Mass shootings – where four or more victims are murdered with firearms, within one event – are an almost daily occurrence in the US.

But this wasn't always the case. The 1966 shooting at the University of Texas, Austin, where 14 people were killed and 31 injured, was an unprecedented event, according to Keith Maitland, director of Tower.

Since I was the first one outside that was shot, I didn’t know what was happening. Every single time I see the film, I learn something new
Claire Wilson

His film combines archive footage and interviews alongside animated reconstructions to tell the story of what happened.

While Maitland was aware of the story throughout much of his childhood in Texas, he was inspired to make the film after reading an oral history of the shooting called 96 Minutes, by Pamela Colloff.

He told PBS: "My wheels immediately starting turning toward making a film, and making it an animated re-telling.

"The idea was an animated doc that allowed us to transcend time and geography. I really wanted to talk to the teenagers and young adults who live under the threat of this violence every day. I really wanted them to see themselves on the screen and the animation seemed like an ideal way to present an immediate and visceral retelling that would really place audiences in 1966.

"And it allows the subjects to be presented as they were during and immediately after the shooting, so young audiences would be hearing from young voices and could relate. We also knew we couldn’t film the recreations on campus, and the animation allowed us to composite the foreground actions and backgrounds based on the campus in an authentic way without actually being there."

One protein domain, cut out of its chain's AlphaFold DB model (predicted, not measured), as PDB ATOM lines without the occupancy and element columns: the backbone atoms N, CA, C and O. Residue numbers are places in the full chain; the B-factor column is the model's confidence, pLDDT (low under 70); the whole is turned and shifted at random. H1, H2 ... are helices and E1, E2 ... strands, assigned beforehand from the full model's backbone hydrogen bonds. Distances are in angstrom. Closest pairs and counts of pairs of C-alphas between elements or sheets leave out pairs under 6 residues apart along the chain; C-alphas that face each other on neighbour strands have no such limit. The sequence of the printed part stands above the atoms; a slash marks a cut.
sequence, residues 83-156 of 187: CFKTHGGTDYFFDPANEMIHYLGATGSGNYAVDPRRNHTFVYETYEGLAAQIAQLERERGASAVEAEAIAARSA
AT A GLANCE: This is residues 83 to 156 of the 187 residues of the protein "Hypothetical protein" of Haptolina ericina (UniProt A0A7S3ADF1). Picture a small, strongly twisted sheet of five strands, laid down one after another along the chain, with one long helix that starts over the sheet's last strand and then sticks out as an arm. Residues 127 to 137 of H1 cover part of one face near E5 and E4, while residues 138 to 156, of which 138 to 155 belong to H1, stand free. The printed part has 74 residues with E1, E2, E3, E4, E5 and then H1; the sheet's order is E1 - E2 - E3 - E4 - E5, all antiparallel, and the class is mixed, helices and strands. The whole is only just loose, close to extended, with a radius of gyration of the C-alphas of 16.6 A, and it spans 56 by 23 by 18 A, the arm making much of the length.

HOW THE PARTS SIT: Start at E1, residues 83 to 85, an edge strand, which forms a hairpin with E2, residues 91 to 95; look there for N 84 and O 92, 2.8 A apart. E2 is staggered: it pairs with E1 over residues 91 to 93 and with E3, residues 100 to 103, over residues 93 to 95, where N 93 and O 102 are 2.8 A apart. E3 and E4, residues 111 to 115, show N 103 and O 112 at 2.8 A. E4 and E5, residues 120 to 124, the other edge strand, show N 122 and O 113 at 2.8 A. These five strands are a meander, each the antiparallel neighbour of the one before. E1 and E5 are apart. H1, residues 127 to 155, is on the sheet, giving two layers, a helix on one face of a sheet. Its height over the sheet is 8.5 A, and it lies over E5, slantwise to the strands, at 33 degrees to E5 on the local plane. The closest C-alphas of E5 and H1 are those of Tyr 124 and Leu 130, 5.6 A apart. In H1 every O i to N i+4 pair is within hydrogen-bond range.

The film has been useful to some of the victims of that attack. Claire Wilson survived it, despite suffering significant internal injuries and losing her unborn child. She has watched Tower many times since it was completed.

She told NPR: "Since I was the first one outside that was shot, I didn't know what was happening. I didn't see all that. I didn't read anything. I couldn't talk to anyone who had been there. So, yeah, every single time [I see the film], I learn something new about [that day], and it's really fascinating."

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The memorial to those shot by a sniper positioned in the Main Building | Image: Bob Daemmrich / Alamy

The Act of Killing (2012)